What to know about the racist bane of NHL fans

The racist ban of hockey fans has its origins in the early days of the sport, when racist chanting of “whites only” and “black only” were commonplace in many arenas.

The chants are still commonly used to promote white-only hockey teams, and the NHL has a history of taking issue with them.

But the chants, which can be heard in arenas across the country and around the world, have since gone away.

Now, the NHL is trying to take a more positive approach to the issue, as the league tries to make amends with fans who are still offended by the chants.

“We recognize that this is a difficult time for hockey fans, and we’re trying to work with them to create a new atmosphere where fans feel welcome, feel valued, and feel that they can be themselves,” NHL commissioner Gary Bettman said at a news conference in Las Vegas on Thursday.

“There is no longer a place for racism in our game.

There is no place for hate in our sport.

There’s a place where we can be proud of who we are and who we want to be, and that is the NHL.”

The first attempt to make changes came in 2011, when the NHL Players Association proposed a new rule to make it easier for fans to report racially charged incidents.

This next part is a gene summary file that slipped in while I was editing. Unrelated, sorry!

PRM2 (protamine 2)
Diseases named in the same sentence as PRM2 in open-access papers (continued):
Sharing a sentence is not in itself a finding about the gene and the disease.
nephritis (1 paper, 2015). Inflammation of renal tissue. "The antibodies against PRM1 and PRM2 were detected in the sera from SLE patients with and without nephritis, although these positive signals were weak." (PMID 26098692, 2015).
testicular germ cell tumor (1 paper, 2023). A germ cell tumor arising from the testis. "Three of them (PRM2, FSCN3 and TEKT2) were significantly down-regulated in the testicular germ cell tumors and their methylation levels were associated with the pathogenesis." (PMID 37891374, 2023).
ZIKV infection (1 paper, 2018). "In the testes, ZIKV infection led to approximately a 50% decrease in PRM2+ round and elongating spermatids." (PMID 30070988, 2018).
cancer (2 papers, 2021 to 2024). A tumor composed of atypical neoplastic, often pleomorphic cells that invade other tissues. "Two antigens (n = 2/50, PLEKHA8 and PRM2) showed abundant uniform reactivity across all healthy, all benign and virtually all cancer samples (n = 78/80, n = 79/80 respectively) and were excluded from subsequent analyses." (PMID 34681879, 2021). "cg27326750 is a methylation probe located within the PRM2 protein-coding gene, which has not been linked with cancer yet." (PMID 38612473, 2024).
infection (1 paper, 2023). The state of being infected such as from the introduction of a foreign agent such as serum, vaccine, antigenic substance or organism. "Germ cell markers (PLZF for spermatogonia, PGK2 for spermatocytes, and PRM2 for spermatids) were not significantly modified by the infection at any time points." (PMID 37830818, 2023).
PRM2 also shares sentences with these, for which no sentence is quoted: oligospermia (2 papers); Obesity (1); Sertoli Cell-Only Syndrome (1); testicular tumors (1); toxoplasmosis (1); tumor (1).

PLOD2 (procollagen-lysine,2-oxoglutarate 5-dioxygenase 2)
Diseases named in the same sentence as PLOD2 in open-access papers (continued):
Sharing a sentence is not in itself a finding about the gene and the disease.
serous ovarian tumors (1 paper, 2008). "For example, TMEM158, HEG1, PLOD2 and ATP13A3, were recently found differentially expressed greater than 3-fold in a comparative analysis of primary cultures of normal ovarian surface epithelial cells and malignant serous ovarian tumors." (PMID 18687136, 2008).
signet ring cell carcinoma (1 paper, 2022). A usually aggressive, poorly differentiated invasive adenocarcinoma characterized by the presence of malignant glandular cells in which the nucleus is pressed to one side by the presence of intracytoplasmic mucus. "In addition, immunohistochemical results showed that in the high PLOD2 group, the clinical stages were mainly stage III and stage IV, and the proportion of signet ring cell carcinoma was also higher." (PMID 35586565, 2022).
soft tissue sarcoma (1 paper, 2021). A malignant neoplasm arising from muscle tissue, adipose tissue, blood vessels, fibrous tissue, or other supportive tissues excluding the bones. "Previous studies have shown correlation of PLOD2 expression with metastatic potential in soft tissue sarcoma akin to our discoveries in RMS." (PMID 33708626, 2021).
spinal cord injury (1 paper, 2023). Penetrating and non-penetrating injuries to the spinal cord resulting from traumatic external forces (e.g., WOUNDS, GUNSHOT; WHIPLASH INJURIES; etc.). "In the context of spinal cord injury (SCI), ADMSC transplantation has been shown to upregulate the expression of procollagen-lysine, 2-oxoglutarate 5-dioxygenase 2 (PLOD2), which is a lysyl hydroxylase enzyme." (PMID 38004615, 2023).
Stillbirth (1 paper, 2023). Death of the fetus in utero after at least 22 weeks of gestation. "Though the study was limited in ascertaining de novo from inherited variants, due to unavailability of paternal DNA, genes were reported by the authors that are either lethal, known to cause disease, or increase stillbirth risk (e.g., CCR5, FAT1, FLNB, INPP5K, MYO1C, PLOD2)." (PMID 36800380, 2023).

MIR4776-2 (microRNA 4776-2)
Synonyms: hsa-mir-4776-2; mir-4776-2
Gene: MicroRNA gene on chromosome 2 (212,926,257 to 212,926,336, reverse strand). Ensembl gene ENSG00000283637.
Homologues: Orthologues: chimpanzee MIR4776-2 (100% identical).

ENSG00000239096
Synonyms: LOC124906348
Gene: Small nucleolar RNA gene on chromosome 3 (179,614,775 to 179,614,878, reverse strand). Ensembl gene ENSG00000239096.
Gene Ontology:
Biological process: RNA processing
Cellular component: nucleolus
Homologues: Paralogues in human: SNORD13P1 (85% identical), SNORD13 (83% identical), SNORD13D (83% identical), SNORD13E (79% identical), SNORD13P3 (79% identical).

But the new proposal was never adopted by the league.

“The players were disappointed,” Bettman told reporters.

“We understand the players were frustrated that we didn’t move quickly enough.”

Bettman added that it was not his decision to make, and his league would work with the players on a new proposal to eliminate the chants altogether.

But with the league facing an unprecedented wave of racism this season, some are trying to see the solution through different eyes.

The NHL Players’ Association released a statement on Thursday, saying it is “not an organization dedicated to the safety of fans.”

“It is unfortunate that our players have been targeted and that their voices are heard,” the statement read.

“The league will not tolerate this kind of behavior.”

The NHLPA is urging fans to speak out and contact the league with their concerns, but Bettman is keeping an open mind on how to move forward.

“This is not a new thing,” he said.

“It’s been going on for a long time, and it’s time for us to step up.

It’s time to try to get rid of the racist chants.”